There is a very strong lesson I learned from Chris: to always look for new techniques, never use only one. I remember the first article on lysozyme using mass spectrometry. For me used to people who would work for the technique and not for the problem, this was a sudden revelation. There is nothing wrong with working with the same technique for the whole life and try to push its potentialities to new limits. But for me what Chris was doing was far more congenial: he was always introducing yet another tool to his studies with an incredible degree of creativity. Later on he presented the beautiful work on fly models of degeneration: I distinctively remember when Chris showed flasks full of Drosophila flies at a meeting able to move more or less quickly according to the drug they had been treated. I remember thinking “Only Chris could do this!” I tried, in my work, to do the same and look always for something new.

I frankly think that, had he lived longer, Chris would have got the Nobel prize. He certainly deserved it. His work has been, is and will remain inspirational for generations of researchers all over the world. His contributions to Science go far beyond protein folding and amyloids. Not only he created new interests but also he introduced a different way to introduce a particular attention to the role of physics and computational biology in wet biology. This way of thinking will hopefully inspire more people in the future.

Gian Gaetano Tartaglia (ICREA professor at Centre for Genomic Regulation, Barcelona Institute of Science and Technology Spain and Rome Sapienza Professor, Italy, in Chris' group 2005-2010). The first encounter I had with Chris was in 2004. At that time, I was in Zurich working on the experimental characterization of artificial peptides designed to have a specific fold. We discovered that all the peptides were aggregating in the very way that Chris had described in his papers with Fabrizio. Thanks to this simple and great intuition, my results started to make sense and I began my career. In 2005, I moved to Cambridge to work together with Chris and Michele. Chris knew how to get to the point and gratify the interlocutor by posing the right questions in the middle of the discussion. His cleverness and great intuition could go beyond what others would see. His “generic hypothesis” that each protein can adopt the amyloid state has so many implications for Physics, Chemistry, and Biology.

Chris trained hundreds of scientists. His legacy lives in us and all the new researchers that work in the many avenues that he opened up.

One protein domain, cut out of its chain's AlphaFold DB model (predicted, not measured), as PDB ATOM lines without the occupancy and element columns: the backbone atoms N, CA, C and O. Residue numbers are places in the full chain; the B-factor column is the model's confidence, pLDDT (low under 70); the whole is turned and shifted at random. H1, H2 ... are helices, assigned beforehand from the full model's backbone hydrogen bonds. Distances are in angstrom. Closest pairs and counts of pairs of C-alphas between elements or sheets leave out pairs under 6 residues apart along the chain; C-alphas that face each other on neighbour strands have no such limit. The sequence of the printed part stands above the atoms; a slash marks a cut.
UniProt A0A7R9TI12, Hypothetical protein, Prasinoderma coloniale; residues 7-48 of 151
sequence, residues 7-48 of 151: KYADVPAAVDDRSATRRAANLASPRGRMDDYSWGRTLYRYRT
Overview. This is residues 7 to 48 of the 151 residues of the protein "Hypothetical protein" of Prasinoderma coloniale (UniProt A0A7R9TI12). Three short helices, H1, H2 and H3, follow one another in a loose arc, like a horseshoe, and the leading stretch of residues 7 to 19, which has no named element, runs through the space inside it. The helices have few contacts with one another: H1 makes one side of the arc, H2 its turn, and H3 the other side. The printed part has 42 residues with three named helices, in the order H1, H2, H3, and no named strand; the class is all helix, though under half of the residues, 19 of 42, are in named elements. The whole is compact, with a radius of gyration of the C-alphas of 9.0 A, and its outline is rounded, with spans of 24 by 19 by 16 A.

Author Contributions

All authors listed have made a substantial, direct and intellectual contribution to the work, and approved it for publication.

Funding

GT acknowledges ERC Synergy Grant ASTRA 855923.

Conflict of Interest

The authors declare that the research was conducted in the absence of any commercial or financial relationships that could be construed as a potential conflict of interest.

Keywords: protein chemistry, NMR, protein folding, amyloid, protein aggregation

Citation: Baum J, Chiti F, De Simone A, Knowles TPJ, Kumita JR, Radford SE, Robinson CV, Salvatella X, Valelli K, Vendruscolo M, Pastore A and Tartaglia GG (2019) Homage to Chris Dobson. Front. Mol. Biosci. 6:137. doi: 10.3389/fmolb.2019.00137

Received: 24 October 2019; Accepted: 18 November 2019;
Published: 12 December 2019.

Edited by:

Sandra Macedo-Ribeiro, Institute of Molecular and Cell Biology, Abel Salazar Institute of Biomedical Sciences, University of Porto, Portugal

Reviewed by:

Salvador Ventura, Autonomous University of Barcelona, Spain

Copyright © 2019 Baum, Chiti, De Simone, Knowles, Kumita, Radford, Robinson, Salvatella, Valelli, Vendruscolo, Pastore and Tartaglia. This is an open-access article distributed under the terms of the Creative Commons Attribution License (CC BY). The use, distribution or reproduction in other forums is permitted, provided the original author(s) and the copyright owner(s) are credited and that the original publication in this journal is cited, in accordance with accepted academic practice. No use, distribution or reproduction is permitted which does not comply with these terms.

*Correspondence: Annalisa Pastore, annalisa.pastore@crick.ac.uk; Gian Gaetano Tartaglia, gian@tartaglialab.com